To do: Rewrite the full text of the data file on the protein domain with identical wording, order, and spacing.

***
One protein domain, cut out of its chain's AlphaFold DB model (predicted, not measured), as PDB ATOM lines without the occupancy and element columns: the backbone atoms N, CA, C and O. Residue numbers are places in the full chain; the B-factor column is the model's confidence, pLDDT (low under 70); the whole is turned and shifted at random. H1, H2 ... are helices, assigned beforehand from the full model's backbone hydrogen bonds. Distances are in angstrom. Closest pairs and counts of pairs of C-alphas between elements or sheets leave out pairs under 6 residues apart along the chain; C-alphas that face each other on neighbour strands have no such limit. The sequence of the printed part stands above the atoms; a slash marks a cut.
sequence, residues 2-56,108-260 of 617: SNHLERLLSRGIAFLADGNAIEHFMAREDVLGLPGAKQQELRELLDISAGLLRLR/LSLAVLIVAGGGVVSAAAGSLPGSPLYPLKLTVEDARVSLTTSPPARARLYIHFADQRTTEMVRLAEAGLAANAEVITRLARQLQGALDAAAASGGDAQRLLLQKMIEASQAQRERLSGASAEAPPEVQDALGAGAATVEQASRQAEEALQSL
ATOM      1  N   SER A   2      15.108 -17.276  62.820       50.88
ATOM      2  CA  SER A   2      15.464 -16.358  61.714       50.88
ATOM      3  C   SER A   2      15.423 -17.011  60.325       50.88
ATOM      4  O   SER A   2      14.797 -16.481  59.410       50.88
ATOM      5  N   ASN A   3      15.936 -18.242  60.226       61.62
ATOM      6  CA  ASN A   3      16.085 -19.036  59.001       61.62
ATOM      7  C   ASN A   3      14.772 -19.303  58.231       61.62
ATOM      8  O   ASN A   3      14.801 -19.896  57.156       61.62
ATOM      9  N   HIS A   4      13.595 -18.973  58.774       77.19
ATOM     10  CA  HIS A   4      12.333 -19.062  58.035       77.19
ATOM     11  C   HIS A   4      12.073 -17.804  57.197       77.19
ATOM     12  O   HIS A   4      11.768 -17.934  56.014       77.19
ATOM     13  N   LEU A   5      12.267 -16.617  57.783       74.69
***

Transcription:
One protein domain, cut out of its chain's AlphaFold DB model (predicted, not measured), as PDB ATOM lines without the occupancy and element columns: the backbone atoms N, CA, C and O. Residue numbers are places in the full chain; the B-factor column is the model's confidence, pLDDT (low under 70); the whole is turned and shifted at random. H1, H2 ... are helices, assigned beforehand from the full model's backbone hydrogen bonds. Distances are in angstrom. Closest pairs and counts of pairs of C-alphas between elements or sheets leave out pairs under 6 residues apart along the chain; C-alphas that face each other on neighbour strands have no such limit. The sequence of the printed part stands above the atoms; a slash marks a cut.
sequence, residues 2-56,108-260 of 617: SNHLERLLSRGIAFLADGNAIEHFMAREDVLGLPGAKQQELRELLDISAGLLRLR/LSLAVLIVAGGGVVSAAAGSLPGSPLYPLKLTVEDARVSLTTSPPARARLYIHFADQRTTEMVRLAEAGLAANAEVITRLARQLQGALDAAAASGGDAQRLLLQKMIEASQAQRERLSGASAEAPPEVQDALGAGAATVEQASRQAEEALQSL
ATOM      1  N   SER A   2      15.108 -17.276  62.820       50.88
ATOM      2  CA  SER A   2      15.464 -16.358  61.714       50.88
ATOM      3  C   SER A   2      15.423 -17.011  60.325       50.88
ATOM      4  O   SER A   2      14.797 -16.481  59.410       50.88
ATOM      5  N   ASN A   3      15.936 -18.242  60.226       61.62
ATOM      6  CA  ASN A   3      16.085 -19.036  59.001       61.62
ATOM      7  C   ASN A   3      14.772 -19.303  58.231       61.62
ATOM      8  O   ASN A   3      14.801 -19.896  57.156       61.62
ATOM      9  N   HIS A   4      13.595 -18.973  58.774       77.19
ATOM     10  CA  HIS A   4      12.333 -19.062  58.035       77.19
ATOM     11  C   HIS A   4      12.073 -17.804  57.197       77.19
ATOM     12  O   HIS A   4      11.768 -17.934  56.014       77.19
ATOM     13  N   LEU A   5      12.267 -16.617  57.783       74.69